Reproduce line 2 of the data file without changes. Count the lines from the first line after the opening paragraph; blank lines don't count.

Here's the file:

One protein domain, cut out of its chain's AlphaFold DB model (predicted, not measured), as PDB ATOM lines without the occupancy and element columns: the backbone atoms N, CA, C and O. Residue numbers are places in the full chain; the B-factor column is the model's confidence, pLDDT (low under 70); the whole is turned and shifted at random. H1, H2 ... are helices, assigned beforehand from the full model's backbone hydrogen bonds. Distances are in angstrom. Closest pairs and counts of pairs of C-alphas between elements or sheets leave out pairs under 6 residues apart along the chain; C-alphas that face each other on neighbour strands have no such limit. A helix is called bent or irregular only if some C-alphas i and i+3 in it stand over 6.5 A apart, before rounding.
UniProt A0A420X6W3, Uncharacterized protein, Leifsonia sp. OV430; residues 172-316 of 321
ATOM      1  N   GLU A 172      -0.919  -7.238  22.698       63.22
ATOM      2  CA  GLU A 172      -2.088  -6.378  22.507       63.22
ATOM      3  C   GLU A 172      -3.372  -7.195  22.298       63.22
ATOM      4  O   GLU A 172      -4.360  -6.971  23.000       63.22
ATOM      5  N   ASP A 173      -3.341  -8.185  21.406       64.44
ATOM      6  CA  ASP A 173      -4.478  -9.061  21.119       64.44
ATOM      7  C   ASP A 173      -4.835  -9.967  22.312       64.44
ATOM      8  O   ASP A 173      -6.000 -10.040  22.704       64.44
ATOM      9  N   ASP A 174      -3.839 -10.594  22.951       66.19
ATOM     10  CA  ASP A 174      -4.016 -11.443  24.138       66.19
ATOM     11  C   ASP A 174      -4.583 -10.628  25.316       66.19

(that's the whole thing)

ATOM      1  N   GLU A 172      -0.919  -7.238  22.698       63.22